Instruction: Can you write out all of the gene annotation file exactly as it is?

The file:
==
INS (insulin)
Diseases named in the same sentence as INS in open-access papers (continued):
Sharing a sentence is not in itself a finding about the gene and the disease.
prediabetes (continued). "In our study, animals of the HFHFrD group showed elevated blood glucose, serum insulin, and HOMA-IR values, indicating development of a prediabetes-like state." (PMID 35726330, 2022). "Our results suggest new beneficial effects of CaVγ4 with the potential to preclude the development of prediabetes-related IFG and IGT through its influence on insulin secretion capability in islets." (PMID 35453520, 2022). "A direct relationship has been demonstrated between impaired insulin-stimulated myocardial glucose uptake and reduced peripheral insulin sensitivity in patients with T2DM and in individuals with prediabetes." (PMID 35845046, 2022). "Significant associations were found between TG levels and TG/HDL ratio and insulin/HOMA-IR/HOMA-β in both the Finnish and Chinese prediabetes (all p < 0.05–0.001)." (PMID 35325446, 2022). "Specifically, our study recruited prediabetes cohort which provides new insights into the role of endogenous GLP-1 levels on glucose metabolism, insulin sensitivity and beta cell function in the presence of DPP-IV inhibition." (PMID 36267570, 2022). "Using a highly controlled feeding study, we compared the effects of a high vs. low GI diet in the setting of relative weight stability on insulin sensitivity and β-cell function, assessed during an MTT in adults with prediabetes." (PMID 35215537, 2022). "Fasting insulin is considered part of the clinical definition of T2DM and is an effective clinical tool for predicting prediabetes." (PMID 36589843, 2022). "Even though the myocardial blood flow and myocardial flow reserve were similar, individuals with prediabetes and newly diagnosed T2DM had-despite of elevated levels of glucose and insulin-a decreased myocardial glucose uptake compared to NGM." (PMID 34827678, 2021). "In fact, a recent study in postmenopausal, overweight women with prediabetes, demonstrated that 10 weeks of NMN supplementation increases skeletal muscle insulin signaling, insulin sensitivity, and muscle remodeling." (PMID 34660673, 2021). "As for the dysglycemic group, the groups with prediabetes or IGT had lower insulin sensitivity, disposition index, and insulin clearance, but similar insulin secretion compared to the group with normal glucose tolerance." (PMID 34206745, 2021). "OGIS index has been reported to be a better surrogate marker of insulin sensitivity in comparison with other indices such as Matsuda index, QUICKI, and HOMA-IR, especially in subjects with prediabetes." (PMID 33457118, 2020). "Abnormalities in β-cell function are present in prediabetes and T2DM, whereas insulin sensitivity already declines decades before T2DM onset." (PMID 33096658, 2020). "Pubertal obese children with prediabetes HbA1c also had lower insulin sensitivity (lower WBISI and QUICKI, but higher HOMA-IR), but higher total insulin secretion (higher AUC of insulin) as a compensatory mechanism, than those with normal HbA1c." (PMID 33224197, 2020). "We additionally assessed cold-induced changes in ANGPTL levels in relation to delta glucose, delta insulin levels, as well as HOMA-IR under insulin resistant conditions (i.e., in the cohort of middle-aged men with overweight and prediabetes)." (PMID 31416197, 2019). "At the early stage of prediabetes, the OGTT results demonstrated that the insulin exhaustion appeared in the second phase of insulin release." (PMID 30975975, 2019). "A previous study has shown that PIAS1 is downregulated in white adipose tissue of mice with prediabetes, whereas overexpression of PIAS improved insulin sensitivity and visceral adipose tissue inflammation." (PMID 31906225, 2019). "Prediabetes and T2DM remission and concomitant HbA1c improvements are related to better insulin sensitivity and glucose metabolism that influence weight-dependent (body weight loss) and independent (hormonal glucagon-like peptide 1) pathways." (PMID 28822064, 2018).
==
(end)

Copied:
INS (insulin)
Diseases named in the same sentence as INS in open-access papers (continued):
Sharing a sentence is not in itself a finding about the gene and the disease.
prediabetes (continued). "In our study, animals of the HFHFrD group showed elevated blood glucose, serum insulin, and HOMA-IR values, indicating development of a prediabetes-like state." (PMID 35726330, 2022). "Our results suggest new beneficial effects of CaVγ4 with the potential to preclude the development of prediabetes-related IFG and IGT through its influence on insulin secretion capability in islets." (PMID 35453520, 2022). "A direct relationship has been demonstrated between impaired insulin-stimulated myocardial glucose uptake and reduced peripheral insulin sensitivity in patients with T2DM and in individuals with prediabetes." (PMID 35845046, 2022). "Significant associations were found between TG levels and TG/HDL ratio and insulin/HOMA-IR/HOMA-β in both the Finnish and Chinese prediabetes (all p < 0.05–0.001)." (PMID 35325446, 2022). "Specifically, our study recruited prediabetes cohort which provides new insights into the role of endogenous GLP-1 levels on glucose metabolism, insulin sensitivity and beta cell function in the presence of DPP-IV inhibition." (PMID 36267570, 2022). "Using a highly controlled feeding study, we compared the effects of a high vs. low GI diet in the setting of relative weight stability on insulin sensitivity and β-cell function, assessed during an MTT in adults with prediabetes." (PMID 35215537, 2022). "Fasting insulin is considered part of the clinical definition of T2DM and is an effective clinical tool for predicting prediabetes." (PMID 36589843, 2022). "Even though the myocardial blood flow and myocardial flow reserve were similar, individuals with prediabetes and newly diagnosed T2DM had-despite of elevated levels of glucose and insulin-a decreased myocardial glucose uptake compared to NGM." (PMID 34827678, 2021). "In fact, a recent study in postmenopausal, overweight women with prediabetes, demonstrated that 10 weeks of NMN supplementation increases skeletal muscle insulin signaling, insulin sensitivity, and muscle remodeling." (PMID 34660673, 2021). "As for the dysglycemic group, the groups with prediabetes or IGT had lower insulin sensitivity, disposition index, and insulin clearance, but similar insulin secretion compared to the group with normal glucose tolerance." (PMID 34206745, 2021). "OGIS index has been reported to be a better surrogate marker of insulin sensitivity in comparison with other indices such as Matsuda index, QUICKI, and HOMA-IR, especially in subjects with prediabetes." (PMID 33457118, 2020). "Abnormalities in β-cell function are present in prediabetes and T2DM, whereas insulin sensitivity already declines decades before T2DM onset." (PMID 33096658, 2020). "Pubertal obese children with prediabetes HbA1c also had lower insulin sensitivity (lower WBISI and QUICKI, but higher HOMA-IR), but higher total insulin secretion (higher AUC of insulin) as a compensatory mechanism, than those with normal HbA1c." (PMID 33224197, 2020). "We additionally assessed cold-induced changes in ANGPTL levels in relation to delta glucose, delta insulin levels, as well as HOMA-IR under insulin resistant conditions (i.e., in the cohort of middle-aged men with overweight and prediabetes)." (PMID 31416197, 2019). "At the early stage of prediabetes, the OGTT results demonstrated that the insulin exhaustion appeared in the second phase of insulin release." (PMID 30975975, 2019). "A previous study has shown that PIAS1 is downregulated in white adipose tissue of mice with prediabetes, whereas overexpression of PIAS improved insulin sensitivity and visceral adipose tissue inflammation." (PMID 31906225, 2019). "Prediabetes and T2DM remission and concomitant HbA1c improvements are related to better insulin sensitivity and glucose metabolism that influence weight-dependent (body weight loss) and independent (hormonal glucagon-like peptide 1) pathways." (PMID 28822064, 2018).